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No more 'enemy combatants' at Guantanamo Bay

The Obama administration abandons the term favored under Bush and declares that the president may no longer order suspects deemed to be dangerous captured and held without trial.

March 14, 2009|David G. Savage

WASHINGTON — There will no longer will be "enemy combatants" at Guantanamo Bay, Cuba, the Obama administration said Friday. Moreover, the new president no longer claims that his title as commander in chief allows him to order people deemed to be dangerous captured and held without trial.

Having abandoned a favored Bush administration term in the war on terrorism, however, the new administration has claimed roughly the same power to hold Guantanamo's detainees indefinitely -- even those who never held a gun or went near a battlefield.

The Justice Department emphasized the terminology change in a news release.

But lawyers who have been fighting the government's detention policies countered that nothing had changed. The Center for Constitutional Rights said the new administration "offers essentially the same definition of 'enemy combatant' without using the term."

Friday's announcement arose as a result of last year's Supreme Court ruling that said Guantanamo prisoners could challenge their detention before a federal judge. Lawyers filed hundreds of petitions on their behalf.

Several federal judges were forced to decide what the Supreme Court had left undecided: Who exactly can be held indefinitely as a prisoner in the war on terrorism? Is the definition limited to those believed to be terrorists and fighters who carried guns, or does it extend to civilians who were arrested in Bosnia-Herzegovina or Pakistan and were suspected of conspiring with Al Qaeda?

In the 12-page legal memo sent to a judge Friday, the administration said it had tweaked the government's definition of who can be held without charges. The new definition says those who "substantially supported" Al Qaeda or the Taliban can be held, regardless of where they were captured. The prior definition referred to those who gave "support" to Al Qaeda or the Taliban.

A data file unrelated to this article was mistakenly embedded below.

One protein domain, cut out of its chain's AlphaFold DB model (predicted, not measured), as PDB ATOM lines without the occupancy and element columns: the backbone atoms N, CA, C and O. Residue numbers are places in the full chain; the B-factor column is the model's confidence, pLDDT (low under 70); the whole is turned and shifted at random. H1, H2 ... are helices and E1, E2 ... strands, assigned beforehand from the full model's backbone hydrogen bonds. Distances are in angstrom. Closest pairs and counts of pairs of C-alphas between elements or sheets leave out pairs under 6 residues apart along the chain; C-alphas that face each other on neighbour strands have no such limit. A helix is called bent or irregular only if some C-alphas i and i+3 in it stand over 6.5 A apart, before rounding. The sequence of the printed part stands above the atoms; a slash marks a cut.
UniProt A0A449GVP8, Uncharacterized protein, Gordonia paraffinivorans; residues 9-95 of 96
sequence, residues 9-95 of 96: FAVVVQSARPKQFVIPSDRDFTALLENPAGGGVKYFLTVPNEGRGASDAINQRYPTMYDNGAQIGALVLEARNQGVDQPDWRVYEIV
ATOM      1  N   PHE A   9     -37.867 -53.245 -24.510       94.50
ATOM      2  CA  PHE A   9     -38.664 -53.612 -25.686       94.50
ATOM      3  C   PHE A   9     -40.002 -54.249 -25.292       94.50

President Obama's lawyers said Congress gave him the authority he needed when it authorized the use of military force one week after the Sept. 11 attacks. It said the president can use the military against "nations, organizations or persons" who planned or aided the terrorist attacks.

President George W. Bush cited the same authority when he created the prison at the U.S. naval base at Guantanamo Bay, but he also said he could act on his own as commander in chief.

Friday's announcement applies only to the Guantanamo prisoners, the government said. It does not cover future captures.

Reactions to the announcement differed sharply. Military Families United saw the change as a "drastic dismantling of the war on terror." The American Civil Liberties Union called it "deeply troubling" because it retained an "overly broad interpretation" of who can be held as a war prisoner.

Boston lawyer Stephen Oleskey said the court process has proved frustrating. He represented six Algerian-born men who were arrested in Bosnia, taken by the U.S. military to Guantanamo in 2002 and held for six years. One of them, Lakhdar Boumediene, was the lead plaintiff in the winning case before the Supreme Court last year. In November, a federal judge ruled that the government could not justify holding Boumediene and four of the other Algerians and ordered their release.

Nonetheless, Boumediene and another Algerian ordered freed remain prisoners at Guantanamo, because the Bosnian government has refused to take them back. "Our judicial system has given them their freedom, but they are not free," Oleskey said. "It's very hard to explain that to them."

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david.savage@latimes.com

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